Pizza and me go back a long way.
When I was in junior high, maybe earlier, I turned my nose up at things like roast, mashed potatoes, fried okra, black eyed peas (actually, I don’t much care for mashed potatoes or black eyed peas to this day), and I’d roll my eyes, because life was very, very hard, and fix something else, with my own little hands, for me have for dinner. Because it was difficult to adjust to the unfair reality that the world did not, in fact, revolve around my 12-year-old self as it should.
So. Pizza. And by pizza I mean either white bread or English muffins lightly toasted, then spread with jarred pizza sauce, topped with a slice of American cheese and toasted again in the toaster oven. Gourmet, ya’ll.
If there was a brand of frozen pizza, I tried it. I pretty well lived on them in high school, when I wasn’t eating chicken nugget baskets from our local diner.
Eating out, Italian was always my preference. I was all over that wood-fired pizza trend that started, in Mississippi anyway, in the 80s.
Then in graduate school, I thought I hit upon nirvana. Caramelized onions, whatever kind of tomato-based pasta sauce that sounded interesting, and goat cheese on a Boboli crust. Well. There is no telling how many times I made that. It was my quirky version of comfort food; the onions smelled incredible while cooking and the gooey cheese melded with it and it was all good. It was one of those you-can’t-mess-this up dishes.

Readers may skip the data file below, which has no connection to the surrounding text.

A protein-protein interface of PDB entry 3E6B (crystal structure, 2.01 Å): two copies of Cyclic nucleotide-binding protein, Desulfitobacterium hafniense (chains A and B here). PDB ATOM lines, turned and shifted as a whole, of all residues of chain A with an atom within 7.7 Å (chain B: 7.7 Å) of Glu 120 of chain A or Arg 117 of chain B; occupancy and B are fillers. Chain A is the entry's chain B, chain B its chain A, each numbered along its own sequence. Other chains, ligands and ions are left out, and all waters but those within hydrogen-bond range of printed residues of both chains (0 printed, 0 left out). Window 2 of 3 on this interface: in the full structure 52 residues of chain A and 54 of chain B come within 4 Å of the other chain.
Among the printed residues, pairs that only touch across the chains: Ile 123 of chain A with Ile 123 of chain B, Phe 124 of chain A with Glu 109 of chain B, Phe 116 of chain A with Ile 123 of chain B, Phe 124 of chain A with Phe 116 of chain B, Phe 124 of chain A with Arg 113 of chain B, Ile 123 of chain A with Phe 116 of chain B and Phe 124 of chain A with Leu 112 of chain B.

I don’t know that I thought it could be topped.
And I, I would be wrong.
A couple of weeks ago we bought a pre-made pizza crust and spread it with basil pesto. We topped that with sliced sun dried tomato, caramelized onion, fresh mozzarella, goat cheese, and shredded rotisserie chicken.
It was every bit as fabulous as it sounds. The only thing that could have improved it was roasted red pepper, which we learned a few days later when we made it again. From now on, they’re on the permanent ingredient list.
We've made it with smoked mozarrella, which I really liked.
The pizza was baked on a pizza stone and actually, that’s pretty important. It makes a world of difference in getting a nice, crisp crust. If you don’t have one, before you preheat the oven, slide in the pizza pan or cookie sheet or whatever you’re going to bake the pizza on and let it get good and hot with the oven. That will help.
This weekend, we're planning a picnic with sandwich wraps having roughly the same ingredients. I'll keep you posted.